Patient & Caregiver Stories
Jeff, 70 years old and a former engineer, found out that he was not eligible for a heart transplant. His doctors recommended he get an LVAD as “destination therapy.” That meant he would live with the device for the rest of his life.
The first thing Jeff wanted to know was what would happen if he didn’t get the LVAD.
“Will I have a heart attack?” he wondered.
He was also concerned about the risks of serious surgery, especially at his advanced age. He talked to his healthcare team about these concerns. He weighed the pros and cons and then decided, “Let’s go with the LVAD.”
Jeff had not realized how much the LVAD would change his lifestyle. He had to get used to carrying the battery pack around with him. He also took blood thinners, which caused him to bleed easily if he nicked himself during his favorite activities, like gardening or metal-detecting.
Despite these drawbacks, Jeff was glad to get back to his hobbies. Learning as much as he could about the device helped him feel more comfortable living with the LVAD.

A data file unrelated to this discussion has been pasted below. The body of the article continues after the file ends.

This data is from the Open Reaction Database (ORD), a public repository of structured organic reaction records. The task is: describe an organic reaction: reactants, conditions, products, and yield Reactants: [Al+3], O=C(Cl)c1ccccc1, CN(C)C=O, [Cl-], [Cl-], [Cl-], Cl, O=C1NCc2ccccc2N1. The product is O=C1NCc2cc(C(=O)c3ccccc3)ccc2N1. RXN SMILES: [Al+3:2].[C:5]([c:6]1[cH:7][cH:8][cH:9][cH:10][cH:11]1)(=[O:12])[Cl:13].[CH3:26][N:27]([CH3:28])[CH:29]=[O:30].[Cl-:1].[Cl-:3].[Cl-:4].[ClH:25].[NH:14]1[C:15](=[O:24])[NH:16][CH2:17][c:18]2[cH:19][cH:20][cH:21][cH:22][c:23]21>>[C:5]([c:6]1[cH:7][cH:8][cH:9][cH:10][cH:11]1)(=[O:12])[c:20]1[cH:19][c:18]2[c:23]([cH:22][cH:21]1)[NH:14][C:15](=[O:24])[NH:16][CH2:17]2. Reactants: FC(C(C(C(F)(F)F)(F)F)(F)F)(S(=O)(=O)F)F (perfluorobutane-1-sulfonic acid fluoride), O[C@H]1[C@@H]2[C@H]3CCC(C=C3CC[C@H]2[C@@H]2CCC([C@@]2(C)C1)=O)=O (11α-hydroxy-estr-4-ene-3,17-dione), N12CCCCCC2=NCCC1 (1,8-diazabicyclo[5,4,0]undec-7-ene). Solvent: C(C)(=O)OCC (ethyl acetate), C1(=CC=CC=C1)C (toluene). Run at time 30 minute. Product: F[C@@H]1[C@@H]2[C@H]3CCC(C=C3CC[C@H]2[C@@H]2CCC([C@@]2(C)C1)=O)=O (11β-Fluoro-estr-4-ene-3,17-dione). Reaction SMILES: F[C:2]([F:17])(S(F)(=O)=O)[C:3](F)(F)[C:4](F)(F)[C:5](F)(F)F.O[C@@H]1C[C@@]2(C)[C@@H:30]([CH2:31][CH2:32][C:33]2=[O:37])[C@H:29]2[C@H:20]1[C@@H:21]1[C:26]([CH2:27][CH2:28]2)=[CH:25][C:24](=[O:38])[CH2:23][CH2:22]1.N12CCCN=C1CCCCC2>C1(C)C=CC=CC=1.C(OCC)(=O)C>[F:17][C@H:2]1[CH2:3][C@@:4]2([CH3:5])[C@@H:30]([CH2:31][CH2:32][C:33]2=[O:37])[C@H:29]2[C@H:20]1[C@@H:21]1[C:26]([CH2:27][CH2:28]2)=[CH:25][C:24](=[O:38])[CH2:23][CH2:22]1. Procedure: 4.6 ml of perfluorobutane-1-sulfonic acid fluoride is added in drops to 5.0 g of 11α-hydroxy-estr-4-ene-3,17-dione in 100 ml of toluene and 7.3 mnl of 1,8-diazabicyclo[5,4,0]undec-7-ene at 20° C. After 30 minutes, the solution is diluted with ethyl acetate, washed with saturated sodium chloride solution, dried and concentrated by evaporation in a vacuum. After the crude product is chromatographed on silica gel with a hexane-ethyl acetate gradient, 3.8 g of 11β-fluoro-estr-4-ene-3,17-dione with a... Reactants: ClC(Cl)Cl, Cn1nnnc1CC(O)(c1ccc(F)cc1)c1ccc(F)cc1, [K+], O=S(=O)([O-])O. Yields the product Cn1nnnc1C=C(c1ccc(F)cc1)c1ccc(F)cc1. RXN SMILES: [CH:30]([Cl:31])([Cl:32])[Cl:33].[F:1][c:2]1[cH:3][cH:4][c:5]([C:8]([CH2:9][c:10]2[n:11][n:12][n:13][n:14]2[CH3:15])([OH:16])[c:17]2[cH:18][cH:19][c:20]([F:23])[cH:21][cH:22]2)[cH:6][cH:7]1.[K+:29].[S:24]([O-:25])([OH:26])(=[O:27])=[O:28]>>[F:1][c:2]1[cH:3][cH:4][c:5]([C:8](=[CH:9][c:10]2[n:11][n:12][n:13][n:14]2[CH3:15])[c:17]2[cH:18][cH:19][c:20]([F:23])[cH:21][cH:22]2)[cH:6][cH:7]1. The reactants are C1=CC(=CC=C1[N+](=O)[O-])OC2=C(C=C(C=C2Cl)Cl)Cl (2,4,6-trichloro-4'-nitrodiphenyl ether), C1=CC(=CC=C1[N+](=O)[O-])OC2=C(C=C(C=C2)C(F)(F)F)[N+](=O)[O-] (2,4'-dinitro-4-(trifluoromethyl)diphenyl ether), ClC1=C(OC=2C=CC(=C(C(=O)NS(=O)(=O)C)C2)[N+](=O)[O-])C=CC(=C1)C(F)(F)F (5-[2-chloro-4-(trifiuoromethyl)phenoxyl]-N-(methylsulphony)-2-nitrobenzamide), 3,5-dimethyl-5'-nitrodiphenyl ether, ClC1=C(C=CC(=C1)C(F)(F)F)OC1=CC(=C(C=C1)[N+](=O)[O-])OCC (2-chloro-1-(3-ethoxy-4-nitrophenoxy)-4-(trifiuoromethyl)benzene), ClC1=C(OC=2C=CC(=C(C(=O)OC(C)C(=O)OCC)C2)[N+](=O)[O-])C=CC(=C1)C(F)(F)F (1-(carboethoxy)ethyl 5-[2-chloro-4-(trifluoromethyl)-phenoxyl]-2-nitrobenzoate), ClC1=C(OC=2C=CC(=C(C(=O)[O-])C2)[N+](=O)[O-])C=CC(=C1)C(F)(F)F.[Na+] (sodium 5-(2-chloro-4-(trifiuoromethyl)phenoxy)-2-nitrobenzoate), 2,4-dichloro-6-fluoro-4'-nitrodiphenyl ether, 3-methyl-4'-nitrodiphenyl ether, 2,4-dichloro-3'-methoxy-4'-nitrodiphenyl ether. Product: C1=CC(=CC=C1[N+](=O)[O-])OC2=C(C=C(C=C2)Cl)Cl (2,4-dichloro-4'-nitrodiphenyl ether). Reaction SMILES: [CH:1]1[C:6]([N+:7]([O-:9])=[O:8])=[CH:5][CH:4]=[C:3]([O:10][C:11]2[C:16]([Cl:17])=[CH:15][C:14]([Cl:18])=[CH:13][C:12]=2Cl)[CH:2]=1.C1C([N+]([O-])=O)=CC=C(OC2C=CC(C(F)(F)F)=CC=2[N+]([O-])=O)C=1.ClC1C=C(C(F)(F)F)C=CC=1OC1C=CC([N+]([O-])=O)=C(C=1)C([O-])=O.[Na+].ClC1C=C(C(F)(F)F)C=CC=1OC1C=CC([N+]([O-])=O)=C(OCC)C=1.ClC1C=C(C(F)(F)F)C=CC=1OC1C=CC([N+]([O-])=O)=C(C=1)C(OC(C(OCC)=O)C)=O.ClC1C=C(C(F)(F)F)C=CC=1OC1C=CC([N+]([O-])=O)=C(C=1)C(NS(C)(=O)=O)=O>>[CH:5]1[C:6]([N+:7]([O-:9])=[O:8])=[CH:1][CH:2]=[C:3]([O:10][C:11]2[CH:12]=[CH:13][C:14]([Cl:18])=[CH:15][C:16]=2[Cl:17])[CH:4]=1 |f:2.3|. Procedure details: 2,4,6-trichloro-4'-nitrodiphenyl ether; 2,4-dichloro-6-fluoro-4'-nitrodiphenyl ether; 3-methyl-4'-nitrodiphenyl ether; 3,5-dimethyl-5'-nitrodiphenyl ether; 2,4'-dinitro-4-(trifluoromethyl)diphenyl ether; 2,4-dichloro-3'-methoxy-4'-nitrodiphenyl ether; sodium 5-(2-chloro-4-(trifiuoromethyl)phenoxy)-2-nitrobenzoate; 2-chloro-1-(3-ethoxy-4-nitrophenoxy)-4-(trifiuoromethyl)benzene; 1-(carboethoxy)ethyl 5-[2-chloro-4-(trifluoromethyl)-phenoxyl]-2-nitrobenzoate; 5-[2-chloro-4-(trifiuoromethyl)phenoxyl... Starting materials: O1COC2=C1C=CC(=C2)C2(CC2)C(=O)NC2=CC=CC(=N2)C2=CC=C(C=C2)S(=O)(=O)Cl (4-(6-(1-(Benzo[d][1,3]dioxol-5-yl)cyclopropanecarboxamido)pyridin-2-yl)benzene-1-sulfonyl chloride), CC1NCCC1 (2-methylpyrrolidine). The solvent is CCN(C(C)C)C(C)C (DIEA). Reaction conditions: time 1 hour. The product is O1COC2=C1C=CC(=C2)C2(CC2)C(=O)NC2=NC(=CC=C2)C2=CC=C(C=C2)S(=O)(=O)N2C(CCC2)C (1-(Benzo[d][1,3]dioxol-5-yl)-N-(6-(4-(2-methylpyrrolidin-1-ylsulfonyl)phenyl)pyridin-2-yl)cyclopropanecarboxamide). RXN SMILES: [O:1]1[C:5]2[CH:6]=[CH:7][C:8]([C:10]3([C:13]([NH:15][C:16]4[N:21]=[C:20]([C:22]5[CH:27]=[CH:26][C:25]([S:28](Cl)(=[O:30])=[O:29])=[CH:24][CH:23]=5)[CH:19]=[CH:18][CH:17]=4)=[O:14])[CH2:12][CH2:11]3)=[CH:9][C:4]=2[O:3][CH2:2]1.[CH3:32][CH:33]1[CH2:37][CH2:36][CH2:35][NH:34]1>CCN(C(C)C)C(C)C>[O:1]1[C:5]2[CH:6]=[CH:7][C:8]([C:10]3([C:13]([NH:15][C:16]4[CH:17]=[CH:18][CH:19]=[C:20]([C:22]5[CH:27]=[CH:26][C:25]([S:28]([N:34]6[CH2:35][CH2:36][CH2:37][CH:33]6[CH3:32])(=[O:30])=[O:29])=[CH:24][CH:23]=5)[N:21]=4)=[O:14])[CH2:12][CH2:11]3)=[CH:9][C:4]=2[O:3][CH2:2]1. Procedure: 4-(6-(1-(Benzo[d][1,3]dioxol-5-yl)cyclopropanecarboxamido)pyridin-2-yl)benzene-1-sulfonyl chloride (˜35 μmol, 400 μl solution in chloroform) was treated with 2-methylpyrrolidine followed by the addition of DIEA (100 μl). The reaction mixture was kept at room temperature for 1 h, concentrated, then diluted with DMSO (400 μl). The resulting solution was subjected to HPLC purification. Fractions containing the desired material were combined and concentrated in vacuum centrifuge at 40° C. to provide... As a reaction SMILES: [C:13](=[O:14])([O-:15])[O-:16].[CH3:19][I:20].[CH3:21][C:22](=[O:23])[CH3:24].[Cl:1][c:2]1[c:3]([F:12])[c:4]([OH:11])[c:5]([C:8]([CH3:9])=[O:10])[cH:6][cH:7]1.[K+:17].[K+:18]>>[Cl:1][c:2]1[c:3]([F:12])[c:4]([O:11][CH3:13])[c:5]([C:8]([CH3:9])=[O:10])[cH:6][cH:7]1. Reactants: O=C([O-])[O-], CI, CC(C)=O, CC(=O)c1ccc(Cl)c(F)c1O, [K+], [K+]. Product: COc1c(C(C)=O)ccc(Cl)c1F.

An engineer by trade, he said he “loved delving into the science behind LVAD technology.”
He likes to talk to other patients considering LVAD therapy about what they can expect. He knows that everyone is different, but he likes to share his own experiences and knowledge. He feels that it is especially important to talk with both the patient and the patient’s caregiver. He remembers how it helped him and his wife to talk to other patients when they were deciding. He likes to reassure other patients that “It’s a change, but it’s manageable."